Radioactive smoke? Russia wildfires rage near Chernobyl
Greenpeace says Russia wildfires are spreading across six provinces that were heavily contaminated by the 1986 Chernobyl disaster. One Russian official accused Greenpeace of 'panic-mongering.'
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Official suppression of information
Some add that they are almost as worried about the official wall of denial as they are by the dangers posed by the ongoing fires.Skip to next paragraph
"Our authorities have reacted to this in much the same way Soviet leaders did when Chernobyl erupted: They suppressed the truth and just kept repeating that there is no problem," says Mr. Slivyak. "When I heard (chief medical officer) Onishenko say, 'Everything's OK' in the affected regions, it just took me back to Soviet times. We have plenty of evidence that it's not all OK. This is not the way to deal with bad news."
For weeks Russian officials also played down the dangers of the toxic haze that settled over Moscow, offering citizens little more than empty reassurances, say critics.
"In an eerie way, bureaucrats issued standard, sterile phrases that citizens should protect themselves from the smog by wearing face masks that are saturated with water, avoid jogging in the morning, and to stay home," said an editorial in the Moscow business daily Vedomosti on Wednesday. "Perhaps the calmest of all Moscow officials was Mayor Yury Luzhkov, who spent most of the smog-filled days on vacation in Europe, although he swears that he was in full control of the situation."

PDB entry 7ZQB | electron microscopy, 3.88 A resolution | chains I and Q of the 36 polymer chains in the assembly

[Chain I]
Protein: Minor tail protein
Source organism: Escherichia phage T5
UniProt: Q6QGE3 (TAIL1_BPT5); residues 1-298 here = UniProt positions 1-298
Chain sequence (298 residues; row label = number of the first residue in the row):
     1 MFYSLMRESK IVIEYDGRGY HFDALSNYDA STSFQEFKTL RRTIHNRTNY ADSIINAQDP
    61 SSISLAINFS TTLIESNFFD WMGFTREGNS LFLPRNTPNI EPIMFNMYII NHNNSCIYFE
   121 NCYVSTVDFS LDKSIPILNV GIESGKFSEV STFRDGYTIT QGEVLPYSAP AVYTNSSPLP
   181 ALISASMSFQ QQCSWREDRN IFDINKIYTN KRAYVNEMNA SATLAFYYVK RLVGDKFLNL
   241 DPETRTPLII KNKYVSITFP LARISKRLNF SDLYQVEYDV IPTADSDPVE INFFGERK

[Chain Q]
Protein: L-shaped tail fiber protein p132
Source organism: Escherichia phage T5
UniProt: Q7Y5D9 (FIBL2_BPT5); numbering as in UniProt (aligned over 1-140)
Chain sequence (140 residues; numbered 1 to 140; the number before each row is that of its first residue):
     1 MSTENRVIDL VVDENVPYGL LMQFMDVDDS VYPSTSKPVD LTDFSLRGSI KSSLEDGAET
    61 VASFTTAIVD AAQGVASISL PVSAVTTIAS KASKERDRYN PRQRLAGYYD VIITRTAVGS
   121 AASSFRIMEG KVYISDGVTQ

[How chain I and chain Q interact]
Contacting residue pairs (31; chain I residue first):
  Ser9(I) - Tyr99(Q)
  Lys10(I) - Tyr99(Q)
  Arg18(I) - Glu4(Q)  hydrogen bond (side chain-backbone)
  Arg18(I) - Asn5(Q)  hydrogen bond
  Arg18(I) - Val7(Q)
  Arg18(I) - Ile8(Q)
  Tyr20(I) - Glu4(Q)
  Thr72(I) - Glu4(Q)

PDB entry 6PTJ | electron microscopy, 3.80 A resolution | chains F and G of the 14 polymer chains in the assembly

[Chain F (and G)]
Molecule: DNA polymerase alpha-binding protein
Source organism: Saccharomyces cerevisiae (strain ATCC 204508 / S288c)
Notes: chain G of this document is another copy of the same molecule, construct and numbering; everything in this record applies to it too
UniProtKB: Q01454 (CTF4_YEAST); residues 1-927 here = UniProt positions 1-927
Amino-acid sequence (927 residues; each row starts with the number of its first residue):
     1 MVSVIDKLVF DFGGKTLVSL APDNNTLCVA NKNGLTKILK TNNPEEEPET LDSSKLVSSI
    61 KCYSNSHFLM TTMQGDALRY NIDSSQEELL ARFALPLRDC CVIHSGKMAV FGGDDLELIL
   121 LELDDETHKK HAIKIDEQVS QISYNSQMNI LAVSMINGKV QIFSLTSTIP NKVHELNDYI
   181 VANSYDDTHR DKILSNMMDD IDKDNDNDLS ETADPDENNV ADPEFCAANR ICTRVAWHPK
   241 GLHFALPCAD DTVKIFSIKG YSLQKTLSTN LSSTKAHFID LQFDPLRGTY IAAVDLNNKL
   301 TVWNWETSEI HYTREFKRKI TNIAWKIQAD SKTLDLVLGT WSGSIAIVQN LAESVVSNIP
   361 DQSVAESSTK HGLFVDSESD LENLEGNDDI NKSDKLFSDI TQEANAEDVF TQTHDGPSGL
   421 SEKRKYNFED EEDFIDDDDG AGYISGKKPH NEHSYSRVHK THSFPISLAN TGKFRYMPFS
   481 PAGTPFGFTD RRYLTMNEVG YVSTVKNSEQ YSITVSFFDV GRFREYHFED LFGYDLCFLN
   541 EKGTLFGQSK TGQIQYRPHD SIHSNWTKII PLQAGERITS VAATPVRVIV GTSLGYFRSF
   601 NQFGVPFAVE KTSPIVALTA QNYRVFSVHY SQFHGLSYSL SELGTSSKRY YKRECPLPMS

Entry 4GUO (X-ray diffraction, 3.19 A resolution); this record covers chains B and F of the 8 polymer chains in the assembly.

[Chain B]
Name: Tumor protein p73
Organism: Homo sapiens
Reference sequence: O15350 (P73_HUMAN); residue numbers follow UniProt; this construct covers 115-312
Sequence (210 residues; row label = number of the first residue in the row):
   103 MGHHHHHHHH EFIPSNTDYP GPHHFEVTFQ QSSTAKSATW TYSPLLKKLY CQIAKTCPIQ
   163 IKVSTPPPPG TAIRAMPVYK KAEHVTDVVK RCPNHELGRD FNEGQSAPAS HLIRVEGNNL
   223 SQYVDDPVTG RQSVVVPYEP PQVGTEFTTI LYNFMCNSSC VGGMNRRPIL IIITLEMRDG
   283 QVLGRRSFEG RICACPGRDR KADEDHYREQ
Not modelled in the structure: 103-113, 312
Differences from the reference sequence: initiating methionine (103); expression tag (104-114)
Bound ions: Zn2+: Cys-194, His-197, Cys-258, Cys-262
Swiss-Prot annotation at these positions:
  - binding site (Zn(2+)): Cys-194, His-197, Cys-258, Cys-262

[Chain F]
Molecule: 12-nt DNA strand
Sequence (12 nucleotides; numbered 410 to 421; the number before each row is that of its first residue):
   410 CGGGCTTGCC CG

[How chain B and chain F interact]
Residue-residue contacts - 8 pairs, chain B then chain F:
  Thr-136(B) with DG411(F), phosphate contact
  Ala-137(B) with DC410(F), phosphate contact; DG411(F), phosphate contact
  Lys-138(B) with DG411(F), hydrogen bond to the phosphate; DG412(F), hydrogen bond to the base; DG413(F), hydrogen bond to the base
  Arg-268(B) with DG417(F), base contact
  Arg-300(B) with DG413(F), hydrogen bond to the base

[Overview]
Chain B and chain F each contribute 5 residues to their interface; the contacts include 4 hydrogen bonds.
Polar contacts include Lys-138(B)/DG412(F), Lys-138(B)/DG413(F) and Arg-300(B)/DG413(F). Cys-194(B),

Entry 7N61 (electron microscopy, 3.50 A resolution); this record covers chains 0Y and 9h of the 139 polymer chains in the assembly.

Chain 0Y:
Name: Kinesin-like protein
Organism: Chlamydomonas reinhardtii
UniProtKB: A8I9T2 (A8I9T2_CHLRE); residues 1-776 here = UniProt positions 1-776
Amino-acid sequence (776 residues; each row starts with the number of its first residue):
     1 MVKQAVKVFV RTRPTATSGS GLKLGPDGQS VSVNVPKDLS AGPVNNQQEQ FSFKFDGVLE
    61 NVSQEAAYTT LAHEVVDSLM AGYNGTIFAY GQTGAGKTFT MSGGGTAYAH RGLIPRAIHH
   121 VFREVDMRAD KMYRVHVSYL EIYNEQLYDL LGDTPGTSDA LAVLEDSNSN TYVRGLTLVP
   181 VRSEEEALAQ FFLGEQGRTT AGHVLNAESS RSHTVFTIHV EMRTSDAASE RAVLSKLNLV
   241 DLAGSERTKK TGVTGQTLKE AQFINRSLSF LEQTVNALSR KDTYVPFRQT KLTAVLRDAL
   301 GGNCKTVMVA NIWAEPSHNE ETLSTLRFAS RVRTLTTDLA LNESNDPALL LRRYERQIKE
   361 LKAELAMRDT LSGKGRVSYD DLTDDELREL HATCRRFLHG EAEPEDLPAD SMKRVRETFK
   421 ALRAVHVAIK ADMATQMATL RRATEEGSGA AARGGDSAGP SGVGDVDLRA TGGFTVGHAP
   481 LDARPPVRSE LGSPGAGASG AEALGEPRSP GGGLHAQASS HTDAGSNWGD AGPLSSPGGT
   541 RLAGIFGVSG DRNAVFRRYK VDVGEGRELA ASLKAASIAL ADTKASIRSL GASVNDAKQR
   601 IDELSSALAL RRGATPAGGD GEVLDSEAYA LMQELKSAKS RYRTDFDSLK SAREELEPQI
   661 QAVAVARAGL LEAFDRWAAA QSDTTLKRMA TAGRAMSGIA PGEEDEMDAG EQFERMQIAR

Putin takes charge
Russian Prime Minister Vladimir Putin took a different tack, rushing from one stricken place to the next, and holding heavily-televised meetings in which he dramatically upbraided lax local officials and promised rapid and generous state assistance for the fire victims.
On Tuesday, Mr. Putin literally took to the air, as copilot of a Be-200 amphibious fire-fighting aircraft (see video here) that scooped water from a lake and dropped it onto two forest fires.
"This is Putin's personal style, he likes to show that he's everywhere, that he can do anything," says Alexei Mukhin, director of the independent Center for Political Information in Moscow." And all indications show that this works. Russians feel reassured to have such a leader, and they miss Putin as president. You can see it in their eyes."
In the past decade Putin has been shown on TV taking the controls of a nuclear submarine, flying in an Su-25 fighter plane and co-piloting a Tu-160 supersonic bomber.
But a spate of recent public opinion polls suggest that the heat wave and its fallout may have exacted a political toll on all Russian leaders, including Putin.
A survey released this week by the state-run VTsIOM agency showed President Dmitry Medvedev's approval rating dipping from 44 percent in January to 39 percent in August; Putin's fell from 53 percent to 47 percent in the same period.
Another poll, by the state-connected Public Opinion Foundation, found Mr. Medvedev plunged from 62 percent to 52 percent in the past 8 months. In the same time, Putin's popularity slumped from 69 percent to 61 percent, one of his worst showings ever.